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 1  Outline  input analysis  input analyzer of ARENA  parameter estimation  maximum likelihood estimator  goodness of fit  randomness  independence.

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Presentation on theme: " 1  Outline  input analysis  input analyzer of ARENA  parameter estimation  maximum likelihood estimator  goodness of fit  randomness  independence."— Presentation transcript:

1  1  Outline  input analysis  input analyzer of ARENA  parameter estimation  maximum likelihood estimator  goodness of fit  randomness  independence of factors  homogeneity of data

2  2  Topics in Simulation  knowledge in distributions and statistics  random variate generation  input analysis  output analysis  verification and validation  optimization  variance reduction

3  3  Input Analysis  statistical tests to analyze data collected and to build model  standard distributions and statistical tests  estimation of parameters  enough data collected?  independent random variables?  any pattern of data?  distribution of random variables?  factors of an entity being independent from each other?  data from sources of the same statistical property?

4  4  Input Analyzer of ARENA  which distribution to use and what parameters for the distribution  Start /Rockwell Software/Arena 7.0/Input AnalyzerRockwell Software/Arena 7.0/Input Analyzer  Choose File/New  Choose File/Data File/Use Existing to open exp_mean_10.txt exp_mean_10.txt  Fit for a particular distribution, or Fit/Fit All

5  5  Criterion for Fitting in Input Analyzer  n: total number of sample points  a i : actual # of sample points in ith interval  e i : expected # of sample points in ith interval  sum of square error to determine the goodness of fit

6  6  p -values in Input Analyzer  Chi Square Test and the Kolmogorov- Smirnov Test in fitting  p-value:  a measure of the probability of getting such a set of sample values from the chosen distribution  the larger the p-value, the better

7  7  Generate Random Variates by Input Analyzer  new file in Input Analyzer  Choose File/Data file/Generate New  select the desirable distribution  output expo.dstexpo.dst  changing expo.dst to expo.txt

8  8  Parameter Estimation  two common methods  maximum likelihood estimators  method of moments

9  9  Idea of Maximum Likelihood Estimators  a coin flipped 10 times, giving 9 heads & then 1 tail  best estimate of p = P(head)?  let A be the event of 9 heads followed by 1 tail p P(A|p)P(A|p) p P(A|p)P(A|p)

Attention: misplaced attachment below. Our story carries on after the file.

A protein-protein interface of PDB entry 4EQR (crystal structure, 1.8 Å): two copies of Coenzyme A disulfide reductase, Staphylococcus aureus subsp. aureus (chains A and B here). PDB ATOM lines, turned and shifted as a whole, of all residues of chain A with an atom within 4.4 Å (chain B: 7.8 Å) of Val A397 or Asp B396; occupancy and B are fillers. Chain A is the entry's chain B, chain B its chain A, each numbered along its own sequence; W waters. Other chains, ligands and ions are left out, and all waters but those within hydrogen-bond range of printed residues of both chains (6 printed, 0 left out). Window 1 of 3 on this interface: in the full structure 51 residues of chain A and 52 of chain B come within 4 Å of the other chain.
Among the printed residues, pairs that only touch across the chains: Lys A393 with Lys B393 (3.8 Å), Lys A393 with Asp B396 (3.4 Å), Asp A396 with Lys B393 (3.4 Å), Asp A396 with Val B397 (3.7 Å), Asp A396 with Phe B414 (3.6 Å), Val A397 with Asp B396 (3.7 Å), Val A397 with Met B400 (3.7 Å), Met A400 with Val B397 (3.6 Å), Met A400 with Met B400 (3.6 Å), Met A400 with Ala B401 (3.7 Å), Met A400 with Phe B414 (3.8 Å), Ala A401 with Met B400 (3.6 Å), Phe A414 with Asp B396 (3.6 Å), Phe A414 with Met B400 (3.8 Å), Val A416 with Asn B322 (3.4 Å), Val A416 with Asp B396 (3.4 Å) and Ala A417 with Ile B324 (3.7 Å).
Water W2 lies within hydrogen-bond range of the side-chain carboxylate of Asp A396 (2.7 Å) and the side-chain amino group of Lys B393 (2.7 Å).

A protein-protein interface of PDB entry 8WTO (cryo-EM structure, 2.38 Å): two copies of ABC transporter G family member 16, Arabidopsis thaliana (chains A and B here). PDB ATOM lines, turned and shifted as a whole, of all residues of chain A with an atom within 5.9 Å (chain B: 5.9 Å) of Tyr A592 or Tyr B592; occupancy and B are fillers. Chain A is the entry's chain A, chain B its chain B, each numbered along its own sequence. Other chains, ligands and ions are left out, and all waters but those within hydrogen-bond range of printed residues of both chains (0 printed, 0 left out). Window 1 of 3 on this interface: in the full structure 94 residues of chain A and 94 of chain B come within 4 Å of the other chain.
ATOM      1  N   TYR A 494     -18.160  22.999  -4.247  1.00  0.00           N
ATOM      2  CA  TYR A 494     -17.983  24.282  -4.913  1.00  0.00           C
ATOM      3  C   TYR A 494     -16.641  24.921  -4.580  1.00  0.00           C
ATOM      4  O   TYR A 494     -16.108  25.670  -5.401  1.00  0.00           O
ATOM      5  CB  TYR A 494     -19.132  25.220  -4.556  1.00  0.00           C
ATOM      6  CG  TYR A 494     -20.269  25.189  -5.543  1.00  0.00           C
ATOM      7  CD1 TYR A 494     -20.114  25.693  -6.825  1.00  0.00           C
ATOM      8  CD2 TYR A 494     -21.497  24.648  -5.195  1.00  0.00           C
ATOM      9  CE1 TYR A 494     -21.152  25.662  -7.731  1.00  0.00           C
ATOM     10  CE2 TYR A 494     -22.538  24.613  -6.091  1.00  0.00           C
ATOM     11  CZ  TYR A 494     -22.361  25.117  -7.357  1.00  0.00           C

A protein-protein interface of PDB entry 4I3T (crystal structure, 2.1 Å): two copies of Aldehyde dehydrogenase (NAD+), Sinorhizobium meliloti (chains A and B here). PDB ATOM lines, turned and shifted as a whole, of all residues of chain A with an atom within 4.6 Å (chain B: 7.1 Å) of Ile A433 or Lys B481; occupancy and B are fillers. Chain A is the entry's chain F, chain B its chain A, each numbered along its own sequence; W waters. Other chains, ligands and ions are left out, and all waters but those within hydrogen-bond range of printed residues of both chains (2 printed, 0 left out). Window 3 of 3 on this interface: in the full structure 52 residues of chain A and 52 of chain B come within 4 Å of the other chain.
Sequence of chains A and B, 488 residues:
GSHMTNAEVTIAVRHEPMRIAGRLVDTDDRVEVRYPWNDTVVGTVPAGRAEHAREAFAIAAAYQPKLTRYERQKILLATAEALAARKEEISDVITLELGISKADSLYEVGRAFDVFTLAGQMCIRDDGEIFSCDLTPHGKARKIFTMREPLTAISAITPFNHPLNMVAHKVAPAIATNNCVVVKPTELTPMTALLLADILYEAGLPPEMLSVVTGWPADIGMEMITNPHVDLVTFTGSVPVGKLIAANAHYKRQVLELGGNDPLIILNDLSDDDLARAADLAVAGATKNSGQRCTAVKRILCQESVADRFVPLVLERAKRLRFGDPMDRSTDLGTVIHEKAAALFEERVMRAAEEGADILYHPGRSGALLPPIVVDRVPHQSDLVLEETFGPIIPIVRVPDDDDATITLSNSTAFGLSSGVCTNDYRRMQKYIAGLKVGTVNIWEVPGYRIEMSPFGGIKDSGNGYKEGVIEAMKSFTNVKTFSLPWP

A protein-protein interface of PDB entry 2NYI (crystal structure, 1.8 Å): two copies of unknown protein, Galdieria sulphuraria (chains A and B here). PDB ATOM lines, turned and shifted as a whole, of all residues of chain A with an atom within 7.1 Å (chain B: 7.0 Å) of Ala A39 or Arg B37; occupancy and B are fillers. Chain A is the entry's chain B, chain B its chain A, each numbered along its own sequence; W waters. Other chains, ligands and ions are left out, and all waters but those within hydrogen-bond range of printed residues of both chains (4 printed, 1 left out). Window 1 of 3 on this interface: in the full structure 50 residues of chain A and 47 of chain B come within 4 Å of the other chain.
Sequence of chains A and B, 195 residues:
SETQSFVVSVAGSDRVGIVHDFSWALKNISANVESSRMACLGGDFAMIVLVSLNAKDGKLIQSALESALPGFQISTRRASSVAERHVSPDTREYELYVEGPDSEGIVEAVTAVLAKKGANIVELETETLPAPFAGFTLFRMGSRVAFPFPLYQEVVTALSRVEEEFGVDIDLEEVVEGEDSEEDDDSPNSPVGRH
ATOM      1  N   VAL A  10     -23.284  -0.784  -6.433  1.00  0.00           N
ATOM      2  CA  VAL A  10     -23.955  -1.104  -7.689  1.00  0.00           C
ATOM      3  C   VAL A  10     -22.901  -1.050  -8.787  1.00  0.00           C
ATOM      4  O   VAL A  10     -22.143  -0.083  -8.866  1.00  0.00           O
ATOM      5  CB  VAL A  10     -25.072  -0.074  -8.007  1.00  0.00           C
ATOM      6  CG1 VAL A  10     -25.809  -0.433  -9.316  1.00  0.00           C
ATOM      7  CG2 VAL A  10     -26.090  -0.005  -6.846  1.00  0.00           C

10  10  Maximum Likelihood Estimators  let  be the parameter to be estimated from sample values x 1,..., x n  set up the likelihood function in   choose  to maximize the likelihood function ✦ discrete distribution: where {p i } is the p.m.f. with parameter  ✦ continuous distribution: where f(x;  ) is the density at x with parameter 

11  11  Examples of Maximum Likelihood Estimators  Bernoulli Distribution  Exponential Distribution

12  12  Method of Moments  kth moment of X: E(X k )  two ways to express moments  from empirical values  in terms of parameters  estimates of parameters by equating the two ways  Examples: Bernoulli Distribution, Exponential Distribution

13  13  Goodness-of-Fit Test Is the distribution to represent the data points appropriate?

14  14  General Idea of Hypothesis Testing  coin tosses  H 0 : P(head) = 1  H 1 : P(head)  1  tossed twice, both being head; accept H 0 ?  tossed 5 times, all being head; accept H 0 ?  tossed 50 times, all being head; accept H 0 ?  to believe (or disbelieve) based on evidence  internal “model” of the statistic properties of the mechanism that generates evidence

15  15  Theory and Main Idea of the  2 Goodness of Fit Test  (X 1, X 2,..., X k ) ~ Multinomial (n; p 1, p 2,..., p k )

16  16  Goodness-of-Fit Test  test the underlying distribution of a population  H 0 : the underlying distribution is F  H 1 : the underlying distribution is not F  Goodness-of-Fit Test  n sample values x 1,..., x n assumed to be from F  k exhaustive categories for the domain of F  o i = observed frequency of x 1,..., x n in the ith category  e i = expected frequency of x 1,..., x n in the ith category

17  17  Goodness-of-Fit Test  “better” to have e i = e j for i not equal to j  for this method to work, e i  5  choose significant level   decision: if, reject H 0 ; otherwise, accept H 0.

18  18  Example: The lives of 40 batteries are shown below. Goodness-of-Fit Test Category i:Frequency o i Test the hypothesis that the battery lives are approximately normally distributed with μ = 3.5 and σ = 0.7.

19  19  Solution: First calculate the expected frequencies under the hypothesis: Goodness-of-Fit Test For category 1: P(1.45 < X < 1.95) = P[( )/0.7 < Z < ( )/0.7] = P(-2.93 < Z <-2.21) = e 1 = (40)  0.5. Similarly, we can calculate other expected frequencies: e i :

20  20  Since some e i ’s are smaller than 5, we combine some categories and get the following Goodness-of-Fit Test Category i:Frequency o i Frequency e i Similarly, we can calculate other expected frequencies: e i :

21  21   calculate statistics: Goodness-of-Fit Test  set the level of significance:  =  degrees of freedom: k-1=3.  accept because

22  22  Test for Randomness Do the data points behave like random variates from i.i.d. random variables?

23  23  Test for Randomness  graphical techniques  run test (not discussed)  run up and run down test (not discussed)

24  24  Background  random variables X 1, X 2, …. (assumption X i  constant)  if X 1, X 2, … being i.i.d.  j-lag covariance Cov(X i, X i+j )  c j = 0  V(X i )  c 0  j-lag correlation  j  c j /c 0 = 0

25  25  Graphical Techniques  estimate j-lag correlation from sample  check the appearance of the j-lag correlation


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